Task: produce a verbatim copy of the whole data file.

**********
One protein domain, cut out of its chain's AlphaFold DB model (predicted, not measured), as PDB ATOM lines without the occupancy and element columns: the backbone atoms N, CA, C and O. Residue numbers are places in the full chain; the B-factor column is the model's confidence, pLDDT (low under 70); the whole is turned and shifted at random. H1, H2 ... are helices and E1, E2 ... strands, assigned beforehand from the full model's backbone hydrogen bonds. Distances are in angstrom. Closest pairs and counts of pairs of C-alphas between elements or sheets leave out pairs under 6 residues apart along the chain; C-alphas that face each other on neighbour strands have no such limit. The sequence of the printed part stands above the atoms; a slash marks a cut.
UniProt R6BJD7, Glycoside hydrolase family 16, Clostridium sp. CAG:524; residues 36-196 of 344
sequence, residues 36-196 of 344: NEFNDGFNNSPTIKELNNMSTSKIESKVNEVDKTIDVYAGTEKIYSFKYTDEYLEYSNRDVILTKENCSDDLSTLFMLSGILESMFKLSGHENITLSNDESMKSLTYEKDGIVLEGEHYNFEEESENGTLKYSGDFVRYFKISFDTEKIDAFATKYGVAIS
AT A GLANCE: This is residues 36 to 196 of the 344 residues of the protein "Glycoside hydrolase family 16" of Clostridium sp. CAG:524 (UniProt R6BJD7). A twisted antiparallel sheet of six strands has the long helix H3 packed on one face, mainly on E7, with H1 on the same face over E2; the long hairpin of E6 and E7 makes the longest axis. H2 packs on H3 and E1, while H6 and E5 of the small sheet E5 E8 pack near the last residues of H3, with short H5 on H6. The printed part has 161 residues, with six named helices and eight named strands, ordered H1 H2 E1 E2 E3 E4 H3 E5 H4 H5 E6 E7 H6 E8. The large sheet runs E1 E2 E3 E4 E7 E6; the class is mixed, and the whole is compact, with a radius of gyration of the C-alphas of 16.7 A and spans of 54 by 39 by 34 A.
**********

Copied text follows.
One protein domain, cut out of its chain's AlphaFold DB model (predicted, not measured), as PDB ATOM lines without the occupancy and element columns: the backbone atoms N, CA, C and O. Residue numbers are places in the full chain; the B-factor column is the model's confidence, pLDDT (low under 70); the whole is turned and shifted at random. H1, H2 ... are helices and E1, E2 ... strands, assigned beforehand from the full model's backbone hydrogen bonds. Distances are in angstrom. Closest pairs and counts of pairs of C-alphas between elements or sheets leave out pairs under 6 residues apart along the chain; C-alphas that face each other on neighbour strands have no such limit. The sequence of the printed part stands above the atoms; a slash marks a cut.
UniProt R6BJD7, Glycoside hydrolase family 16, Clostridium sp. CAG:524; residues 36-196 of 344
sequence, residues 36-196 of 344: NEFNDGFNNSPTIKELNNMSTSKIESKVNEVDKTIDVYAGTEKIYSFKYTDEYLEYSNRDVILTKENCSDDLSTLFMLSGILESMFKLSGHENITLSNDESMKSLTYEKDGIVLEGEHYNFEEESENGTLKYSGDFVRYFKISFDTEKIDAFATKYGVAIS
AT A GLANCE: This is residues 36 to 196 of the 344 residues of the protein "Glycoside hydrolase family 16" of Clostridium sp. CAG:524 (UniProt R6BJD7). A twisted antiparallel sheet of six strands has the long helix H3 packed on one face, mainly on E7, with H1 on the same face over E2; the long hairpin of E6 and E7 makes the longest axis. H2 packs on H3 and E1, while H6 and E5 of the small sheet E5 E8 pack near the last residues of H3, with short H5 on H6. The printed part has 161 residues, with six named helices and eight named strands, ordered H1 H2 E1 E2 E3 E4 H3 E5 H4 H5 E6 E7 H6 E8. The large sheet runs E1 E2 E3 E4 E7 E6; the class is mixed, and the whole is compact, with a radius of gyration of the C-alphas of 16.7 A and spans of 54 by 39 by 34 A.